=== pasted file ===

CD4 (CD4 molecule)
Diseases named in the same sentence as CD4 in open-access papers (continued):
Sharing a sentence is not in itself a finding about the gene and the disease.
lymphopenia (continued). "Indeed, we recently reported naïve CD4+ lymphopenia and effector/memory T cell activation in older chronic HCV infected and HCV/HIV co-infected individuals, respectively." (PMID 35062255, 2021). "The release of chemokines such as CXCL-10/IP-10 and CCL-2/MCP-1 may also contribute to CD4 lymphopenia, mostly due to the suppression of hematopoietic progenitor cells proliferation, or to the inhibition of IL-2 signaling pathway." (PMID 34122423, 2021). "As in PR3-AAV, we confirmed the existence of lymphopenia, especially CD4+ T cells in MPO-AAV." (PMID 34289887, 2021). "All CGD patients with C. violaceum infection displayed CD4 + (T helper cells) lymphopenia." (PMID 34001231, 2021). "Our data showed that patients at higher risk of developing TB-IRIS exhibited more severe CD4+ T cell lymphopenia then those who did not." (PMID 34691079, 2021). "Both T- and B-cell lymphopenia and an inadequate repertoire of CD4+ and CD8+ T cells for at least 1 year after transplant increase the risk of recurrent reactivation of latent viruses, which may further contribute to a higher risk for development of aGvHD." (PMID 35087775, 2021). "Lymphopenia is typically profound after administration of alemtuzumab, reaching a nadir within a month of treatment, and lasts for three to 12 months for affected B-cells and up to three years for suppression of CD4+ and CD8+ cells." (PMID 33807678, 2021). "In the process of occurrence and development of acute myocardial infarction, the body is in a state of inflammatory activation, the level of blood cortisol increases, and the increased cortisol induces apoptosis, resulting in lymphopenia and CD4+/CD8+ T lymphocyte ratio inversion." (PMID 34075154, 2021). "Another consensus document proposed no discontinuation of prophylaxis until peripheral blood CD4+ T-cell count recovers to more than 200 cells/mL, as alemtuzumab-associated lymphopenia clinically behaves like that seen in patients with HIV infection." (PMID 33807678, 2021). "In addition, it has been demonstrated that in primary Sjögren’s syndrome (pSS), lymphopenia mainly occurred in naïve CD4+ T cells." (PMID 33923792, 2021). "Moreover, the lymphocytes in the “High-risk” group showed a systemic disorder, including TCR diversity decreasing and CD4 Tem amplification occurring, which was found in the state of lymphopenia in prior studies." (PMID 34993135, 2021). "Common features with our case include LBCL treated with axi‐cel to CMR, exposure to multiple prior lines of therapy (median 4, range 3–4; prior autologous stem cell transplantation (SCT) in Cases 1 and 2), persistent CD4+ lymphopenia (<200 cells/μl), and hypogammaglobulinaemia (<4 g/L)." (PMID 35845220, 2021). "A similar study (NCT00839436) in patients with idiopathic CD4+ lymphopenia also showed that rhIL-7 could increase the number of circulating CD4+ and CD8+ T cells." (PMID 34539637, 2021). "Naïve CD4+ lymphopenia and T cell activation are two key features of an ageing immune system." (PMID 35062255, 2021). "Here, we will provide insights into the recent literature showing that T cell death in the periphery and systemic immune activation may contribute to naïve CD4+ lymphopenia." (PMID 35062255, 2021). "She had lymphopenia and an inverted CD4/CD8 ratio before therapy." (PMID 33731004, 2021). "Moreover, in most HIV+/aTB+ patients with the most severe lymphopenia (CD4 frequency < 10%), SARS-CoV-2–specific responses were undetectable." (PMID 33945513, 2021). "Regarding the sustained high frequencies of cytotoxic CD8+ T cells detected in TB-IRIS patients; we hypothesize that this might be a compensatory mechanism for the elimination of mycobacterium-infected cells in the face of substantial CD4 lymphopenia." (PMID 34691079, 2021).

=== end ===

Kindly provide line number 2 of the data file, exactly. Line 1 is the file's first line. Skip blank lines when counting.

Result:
Diseases named in the same sentence as CD4 in open-access papers (continued):